Look at first 1/3… decide which is the best. continue “interviewing" until you find a fit that is better than the best in the first 1/3. Choose that one immediately.



Encountered--
Time: December 7, 2016
Place: MIT Media Lab. Sitting in the first floor exhibit.
Pointer from: Chatting with a dear friend, about his junior year final project
Note type: Direct



The secretary problem is a famous problem that uses the optimal stopping theory. The problem has been studied extensively in the fields of applied probability, statistics, and decision theory. It is also known as the marriage problem, the sultan's dowry problem, the fussy suitor problem, the googol game, and the best choice problem.
The basic form of the problem is the following: imagine an administrator who wants to hire the best secretary out of rankable applicants for a position. The applicants are interviewed one by one in random order. A decision about each particular applicant is to be made immediately after the interview. Once rejected, an applicant cannot be recalled. During the interview, the administrator can rank the applicant among all applicants interviewed so far, but is unaware of the quality of yet unseen applicants. The question is about the optimal strategy (stopping rule) to maximize the probability of selecting the best applicant. If the decision can be deferred to the end, this can be solved by the simple maximum selection algorithm of tracking the running maximum (and who achieved it), and selecting the overall maximum at the end. The difficulty is that the decision must be made immediately.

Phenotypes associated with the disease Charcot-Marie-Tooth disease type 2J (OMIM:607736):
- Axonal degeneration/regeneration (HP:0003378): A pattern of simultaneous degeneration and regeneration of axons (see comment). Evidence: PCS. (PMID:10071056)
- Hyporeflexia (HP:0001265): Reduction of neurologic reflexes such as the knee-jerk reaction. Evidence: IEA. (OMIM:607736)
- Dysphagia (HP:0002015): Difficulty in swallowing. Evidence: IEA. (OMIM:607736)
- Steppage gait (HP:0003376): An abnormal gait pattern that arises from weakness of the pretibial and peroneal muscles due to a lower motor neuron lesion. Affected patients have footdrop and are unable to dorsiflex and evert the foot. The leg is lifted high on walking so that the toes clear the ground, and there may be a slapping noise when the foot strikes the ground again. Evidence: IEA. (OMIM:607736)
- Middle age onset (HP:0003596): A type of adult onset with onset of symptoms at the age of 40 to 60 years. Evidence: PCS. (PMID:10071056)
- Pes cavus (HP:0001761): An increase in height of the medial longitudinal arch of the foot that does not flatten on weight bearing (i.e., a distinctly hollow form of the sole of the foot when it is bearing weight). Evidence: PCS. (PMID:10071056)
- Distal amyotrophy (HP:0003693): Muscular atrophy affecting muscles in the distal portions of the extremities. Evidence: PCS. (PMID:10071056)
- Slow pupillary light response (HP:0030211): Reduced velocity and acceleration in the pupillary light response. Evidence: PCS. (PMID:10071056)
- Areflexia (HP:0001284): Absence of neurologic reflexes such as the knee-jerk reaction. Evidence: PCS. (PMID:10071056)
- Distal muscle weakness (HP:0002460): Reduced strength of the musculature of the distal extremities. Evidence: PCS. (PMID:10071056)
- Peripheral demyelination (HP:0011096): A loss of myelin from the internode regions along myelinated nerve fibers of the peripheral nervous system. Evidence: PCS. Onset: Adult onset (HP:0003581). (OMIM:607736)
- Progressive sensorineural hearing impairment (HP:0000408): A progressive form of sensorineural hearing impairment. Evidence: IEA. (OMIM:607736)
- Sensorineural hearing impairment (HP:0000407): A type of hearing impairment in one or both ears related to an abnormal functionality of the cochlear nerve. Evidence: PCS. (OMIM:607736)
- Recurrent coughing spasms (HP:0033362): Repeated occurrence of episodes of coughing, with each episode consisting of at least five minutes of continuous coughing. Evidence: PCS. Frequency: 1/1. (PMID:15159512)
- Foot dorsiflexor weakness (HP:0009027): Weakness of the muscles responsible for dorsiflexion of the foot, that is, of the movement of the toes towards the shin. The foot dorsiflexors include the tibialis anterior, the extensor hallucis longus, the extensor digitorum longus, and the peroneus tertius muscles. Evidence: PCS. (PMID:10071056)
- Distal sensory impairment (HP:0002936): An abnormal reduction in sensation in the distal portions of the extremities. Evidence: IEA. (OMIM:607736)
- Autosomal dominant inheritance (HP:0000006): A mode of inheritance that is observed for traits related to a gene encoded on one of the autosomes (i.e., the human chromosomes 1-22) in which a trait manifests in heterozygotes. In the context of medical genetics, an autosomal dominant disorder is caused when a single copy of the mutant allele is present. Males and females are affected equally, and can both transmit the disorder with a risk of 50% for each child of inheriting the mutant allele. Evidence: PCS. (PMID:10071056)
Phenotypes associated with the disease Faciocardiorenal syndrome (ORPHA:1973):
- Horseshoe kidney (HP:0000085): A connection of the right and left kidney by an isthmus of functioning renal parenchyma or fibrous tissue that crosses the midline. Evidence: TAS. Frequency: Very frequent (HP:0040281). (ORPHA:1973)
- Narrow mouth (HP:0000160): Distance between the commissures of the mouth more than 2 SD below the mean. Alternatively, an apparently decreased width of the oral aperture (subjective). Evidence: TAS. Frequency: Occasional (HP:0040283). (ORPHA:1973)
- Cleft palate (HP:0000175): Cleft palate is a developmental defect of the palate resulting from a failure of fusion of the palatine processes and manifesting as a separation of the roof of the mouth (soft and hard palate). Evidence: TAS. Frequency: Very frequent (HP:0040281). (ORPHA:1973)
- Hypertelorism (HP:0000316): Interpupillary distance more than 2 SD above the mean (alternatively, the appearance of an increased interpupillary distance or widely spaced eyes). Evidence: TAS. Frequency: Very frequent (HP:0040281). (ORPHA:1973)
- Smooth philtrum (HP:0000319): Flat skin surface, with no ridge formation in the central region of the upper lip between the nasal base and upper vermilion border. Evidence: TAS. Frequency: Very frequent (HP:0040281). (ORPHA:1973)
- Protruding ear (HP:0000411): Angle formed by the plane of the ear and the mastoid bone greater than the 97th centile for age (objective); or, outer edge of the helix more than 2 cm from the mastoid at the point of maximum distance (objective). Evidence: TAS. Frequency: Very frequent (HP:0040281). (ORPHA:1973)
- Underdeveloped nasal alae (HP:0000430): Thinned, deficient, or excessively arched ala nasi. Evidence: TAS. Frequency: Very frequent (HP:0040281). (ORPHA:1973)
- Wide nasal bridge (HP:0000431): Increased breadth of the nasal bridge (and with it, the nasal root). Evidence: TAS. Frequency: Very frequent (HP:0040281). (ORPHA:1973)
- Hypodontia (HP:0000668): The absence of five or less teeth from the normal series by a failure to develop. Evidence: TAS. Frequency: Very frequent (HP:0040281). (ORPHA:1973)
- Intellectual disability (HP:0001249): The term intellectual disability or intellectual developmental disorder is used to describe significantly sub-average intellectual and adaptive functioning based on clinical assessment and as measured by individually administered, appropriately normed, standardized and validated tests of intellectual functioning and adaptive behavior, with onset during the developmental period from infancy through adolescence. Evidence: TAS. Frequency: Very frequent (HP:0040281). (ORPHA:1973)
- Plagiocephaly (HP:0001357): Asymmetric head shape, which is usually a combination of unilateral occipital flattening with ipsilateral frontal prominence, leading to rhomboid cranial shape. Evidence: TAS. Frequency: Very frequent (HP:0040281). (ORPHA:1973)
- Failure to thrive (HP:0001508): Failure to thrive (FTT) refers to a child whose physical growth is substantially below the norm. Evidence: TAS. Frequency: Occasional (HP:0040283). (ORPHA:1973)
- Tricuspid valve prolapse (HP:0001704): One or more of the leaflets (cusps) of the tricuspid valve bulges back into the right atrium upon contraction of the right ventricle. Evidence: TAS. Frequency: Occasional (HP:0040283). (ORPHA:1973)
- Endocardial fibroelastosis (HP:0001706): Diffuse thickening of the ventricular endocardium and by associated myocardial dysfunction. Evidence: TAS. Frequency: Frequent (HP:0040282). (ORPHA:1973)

The problem has an elegant solution. The optimal stopping rule prescribes always rejecting the first ~n / e applicants after the interview (where e is the base of the natural logarithm) and then stopping at the first applicant who is better than every applicant interviewed so far (or continuing to the last applicant if this never occurs). Sometimes this strategy is called the 1 / e stopping rule, because the probability of stopping at the best applicant with this strategy is about 1 / e already for moderate values of n. One reason why the secretary problem has received so much attention is that the optimal policy for the problem (the stopping rule) is simple and selects the single best candidate about 37% of the time, irrespective of whether there are 100 or 100 million applicants. In fact, for any value of n the probability of selecting the best candidate when using the optimal policy is at least 1 / e